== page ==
Two computer scientists at the University of California, San Diego’s Center for Networked Systems (CNS) are among 60 professo...">

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Jacobs School Faculty Receive HP Labs Innovation Research Awards

San Diego, CA, June 15, 2009 -- Two computer scientists at the University of California, San Diego’s Center for Networked Systems (CNS) are among 60 professors worldwide to receive awards as part of HP’s 2009 Innovation Research Program, which is designed to create opportunities for colleges, universities and research institutes around the world to conduct breakthrough collaborative research with HP. Amin Vahdat and Geoffrey Voelker, professors in UC San Diego’s Jacobs School of Engineering, were granted awards as part of this year’s competitive open call for proposals.

“It is an honor for us to have not one, but two of our professors selected by HP Labs for this program that provides critical support for graduate student researchers in their labs,” said Keith Marzullo, chair of the Jacobs School’s Department of Computer Science and Engineering (CSE), where both faculty members are based. “The projects they are pursuing have the potential to do great public good--from squeezing far more bandwidth at lower cost out of large clusters of servers, to delivering a critical blow to spammers who account for the bulk of Internet-based scams.”

Amin Vahdat
Computer science professor and CNS Director Amin Vahdat will collaborate with HP Labs on a research initiative focused on interconnecting commodity switches in a fat-tree architecture for clusters consisting of tens of thousands of nodes.
CNS Director Vahdat will collaborate with HP Labs on a research initiative focused on interconnecting commodity switches in a fat-tree architecture for clusters consisting of tens of thousands of nodes. “By leveraging strictly commodity switches, we achieve lower cost than existing solutions while simultaneously delivering more bandwidth,” said Vahdat, who also holds the SAIC Chair in Engineering in the Jacobs School. “We also expect that our approach will be the only way to deliver full bandwidth for large clusters once 10 GigE switches become commodity at the edge, given the current lack of higher-speed Ethernet alternatives at any cost.”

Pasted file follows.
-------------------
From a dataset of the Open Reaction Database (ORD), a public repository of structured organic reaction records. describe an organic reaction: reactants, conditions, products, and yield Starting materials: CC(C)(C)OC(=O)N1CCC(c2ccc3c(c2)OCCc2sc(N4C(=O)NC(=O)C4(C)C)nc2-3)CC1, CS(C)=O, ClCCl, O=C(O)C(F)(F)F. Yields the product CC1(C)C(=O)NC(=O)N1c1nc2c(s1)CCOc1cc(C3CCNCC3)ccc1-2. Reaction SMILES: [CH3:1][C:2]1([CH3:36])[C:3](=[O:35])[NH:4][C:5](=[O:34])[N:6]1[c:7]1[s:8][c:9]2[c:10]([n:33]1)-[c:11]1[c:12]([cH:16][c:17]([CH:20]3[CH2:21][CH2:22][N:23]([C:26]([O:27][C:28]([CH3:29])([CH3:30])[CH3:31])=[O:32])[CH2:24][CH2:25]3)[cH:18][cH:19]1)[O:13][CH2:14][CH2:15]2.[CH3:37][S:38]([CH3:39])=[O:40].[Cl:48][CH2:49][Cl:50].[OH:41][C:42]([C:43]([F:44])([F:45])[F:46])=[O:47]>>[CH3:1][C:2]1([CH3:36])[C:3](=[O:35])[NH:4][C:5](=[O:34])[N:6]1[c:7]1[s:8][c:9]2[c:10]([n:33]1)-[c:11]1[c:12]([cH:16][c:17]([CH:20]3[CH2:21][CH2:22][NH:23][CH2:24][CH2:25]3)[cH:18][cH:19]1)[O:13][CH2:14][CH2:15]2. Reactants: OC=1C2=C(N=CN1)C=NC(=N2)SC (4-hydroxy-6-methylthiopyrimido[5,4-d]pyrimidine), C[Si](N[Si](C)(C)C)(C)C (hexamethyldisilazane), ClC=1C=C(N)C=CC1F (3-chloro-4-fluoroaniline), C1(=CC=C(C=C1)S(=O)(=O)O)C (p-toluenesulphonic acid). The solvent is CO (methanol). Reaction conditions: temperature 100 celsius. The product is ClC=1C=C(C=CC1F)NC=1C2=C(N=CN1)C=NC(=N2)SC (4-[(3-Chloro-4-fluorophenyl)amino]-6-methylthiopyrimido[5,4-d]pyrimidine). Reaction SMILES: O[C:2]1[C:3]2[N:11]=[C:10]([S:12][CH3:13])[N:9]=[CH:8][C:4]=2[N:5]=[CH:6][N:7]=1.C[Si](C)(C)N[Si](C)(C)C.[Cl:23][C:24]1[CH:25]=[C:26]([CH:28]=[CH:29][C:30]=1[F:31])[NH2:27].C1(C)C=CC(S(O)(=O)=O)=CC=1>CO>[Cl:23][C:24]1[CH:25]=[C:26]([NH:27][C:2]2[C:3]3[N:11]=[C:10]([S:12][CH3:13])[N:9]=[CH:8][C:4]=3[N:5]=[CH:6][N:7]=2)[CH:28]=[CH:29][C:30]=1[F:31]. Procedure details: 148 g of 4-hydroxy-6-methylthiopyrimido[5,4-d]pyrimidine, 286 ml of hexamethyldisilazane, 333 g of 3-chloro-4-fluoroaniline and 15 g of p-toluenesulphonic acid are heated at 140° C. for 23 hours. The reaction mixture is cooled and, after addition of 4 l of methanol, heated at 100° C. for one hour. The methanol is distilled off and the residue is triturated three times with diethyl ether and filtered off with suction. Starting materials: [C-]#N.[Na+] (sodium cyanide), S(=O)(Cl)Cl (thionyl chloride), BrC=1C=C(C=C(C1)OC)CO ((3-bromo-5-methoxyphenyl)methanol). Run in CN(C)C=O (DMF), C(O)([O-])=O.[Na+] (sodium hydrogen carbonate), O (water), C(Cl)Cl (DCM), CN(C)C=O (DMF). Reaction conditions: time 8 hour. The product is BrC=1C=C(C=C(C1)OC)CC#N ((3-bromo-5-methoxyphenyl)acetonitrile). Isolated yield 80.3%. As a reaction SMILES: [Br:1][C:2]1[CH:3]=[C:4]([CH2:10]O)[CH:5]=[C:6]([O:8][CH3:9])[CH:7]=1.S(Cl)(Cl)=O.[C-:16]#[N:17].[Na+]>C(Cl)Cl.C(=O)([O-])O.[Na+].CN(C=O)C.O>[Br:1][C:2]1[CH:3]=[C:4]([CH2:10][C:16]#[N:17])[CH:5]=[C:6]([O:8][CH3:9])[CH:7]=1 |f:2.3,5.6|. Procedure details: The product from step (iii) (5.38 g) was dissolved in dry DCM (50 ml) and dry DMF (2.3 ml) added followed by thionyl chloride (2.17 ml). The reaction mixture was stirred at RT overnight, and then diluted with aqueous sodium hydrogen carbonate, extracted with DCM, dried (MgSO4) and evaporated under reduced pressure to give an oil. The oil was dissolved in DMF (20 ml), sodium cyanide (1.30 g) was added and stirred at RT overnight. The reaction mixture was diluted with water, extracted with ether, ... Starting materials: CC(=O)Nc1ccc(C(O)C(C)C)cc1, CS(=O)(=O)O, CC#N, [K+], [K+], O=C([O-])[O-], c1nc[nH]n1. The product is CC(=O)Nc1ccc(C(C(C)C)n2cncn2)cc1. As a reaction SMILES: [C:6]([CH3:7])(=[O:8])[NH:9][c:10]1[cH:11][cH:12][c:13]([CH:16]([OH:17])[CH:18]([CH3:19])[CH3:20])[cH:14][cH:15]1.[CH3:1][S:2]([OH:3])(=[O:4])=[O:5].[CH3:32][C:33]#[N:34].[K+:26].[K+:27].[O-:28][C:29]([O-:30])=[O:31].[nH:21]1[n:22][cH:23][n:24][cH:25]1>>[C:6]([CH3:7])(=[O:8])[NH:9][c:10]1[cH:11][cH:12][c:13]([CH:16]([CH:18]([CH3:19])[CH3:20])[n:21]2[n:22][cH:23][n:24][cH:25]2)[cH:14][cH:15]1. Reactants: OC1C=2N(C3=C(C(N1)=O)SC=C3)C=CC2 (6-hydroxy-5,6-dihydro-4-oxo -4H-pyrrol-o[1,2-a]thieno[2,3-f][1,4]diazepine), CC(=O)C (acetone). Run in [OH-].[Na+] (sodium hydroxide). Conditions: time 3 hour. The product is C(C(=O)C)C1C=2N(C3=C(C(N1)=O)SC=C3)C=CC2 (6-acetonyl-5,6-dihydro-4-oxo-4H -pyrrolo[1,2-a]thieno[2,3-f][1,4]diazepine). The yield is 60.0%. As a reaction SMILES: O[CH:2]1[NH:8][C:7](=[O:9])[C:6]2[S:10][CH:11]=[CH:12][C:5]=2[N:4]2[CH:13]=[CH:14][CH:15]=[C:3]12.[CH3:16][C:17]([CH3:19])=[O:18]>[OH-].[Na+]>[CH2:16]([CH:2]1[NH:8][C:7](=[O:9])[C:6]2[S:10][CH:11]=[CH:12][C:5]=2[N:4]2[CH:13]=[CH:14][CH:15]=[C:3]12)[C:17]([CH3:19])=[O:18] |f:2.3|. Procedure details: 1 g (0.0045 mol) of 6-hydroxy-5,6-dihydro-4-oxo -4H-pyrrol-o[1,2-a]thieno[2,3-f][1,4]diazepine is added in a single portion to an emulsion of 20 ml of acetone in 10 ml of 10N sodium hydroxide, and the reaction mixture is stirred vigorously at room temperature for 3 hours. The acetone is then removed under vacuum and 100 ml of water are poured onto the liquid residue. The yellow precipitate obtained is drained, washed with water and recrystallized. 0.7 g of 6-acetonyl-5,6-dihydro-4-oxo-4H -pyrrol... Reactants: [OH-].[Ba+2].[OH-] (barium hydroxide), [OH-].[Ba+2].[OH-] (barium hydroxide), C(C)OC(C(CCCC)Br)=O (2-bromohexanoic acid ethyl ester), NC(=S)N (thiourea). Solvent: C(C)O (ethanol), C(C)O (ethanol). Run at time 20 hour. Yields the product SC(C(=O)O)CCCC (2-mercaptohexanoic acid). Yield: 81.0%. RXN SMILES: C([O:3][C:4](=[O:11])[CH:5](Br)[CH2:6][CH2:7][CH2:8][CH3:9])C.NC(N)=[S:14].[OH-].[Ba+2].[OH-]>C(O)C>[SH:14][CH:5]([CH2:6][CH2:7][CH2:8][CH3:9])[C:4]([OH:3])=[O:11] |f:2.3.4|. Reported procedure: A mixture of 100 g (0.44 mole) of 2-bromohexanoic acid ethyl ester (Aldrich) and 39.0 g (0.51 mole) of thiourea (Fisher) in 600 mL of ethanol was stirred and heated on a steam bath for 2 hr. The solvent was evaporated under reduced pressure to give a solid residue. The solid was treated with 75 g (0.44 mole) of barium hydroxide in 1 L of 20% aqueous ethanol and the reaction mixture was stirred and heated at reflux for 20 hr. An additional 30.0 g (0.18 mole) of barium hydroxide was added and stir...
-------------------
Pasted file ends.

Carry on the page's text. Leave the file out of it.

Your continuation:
Vahdat’s project, “A Scalable, Commodity Data Center Network Architecture,” won an HP Labs Innovation Research Award last year. The 2008 award allowed his group to build a hardware-software prototype of a 36-PC scalable data center switch architecture. The 2009 award will allow the researchers to shift the focus from prototype construction to building better scheduling algorithms for dynamically changing communication patterns in the data center. Vahdat and his graduate student also plan to complete specification, validation and implementation of a Location Discovery Protocol--so switches can automatically discover their location in a hierarchical, multi-rooted topology, based only on communication between pairs of locally connected switches and hosts.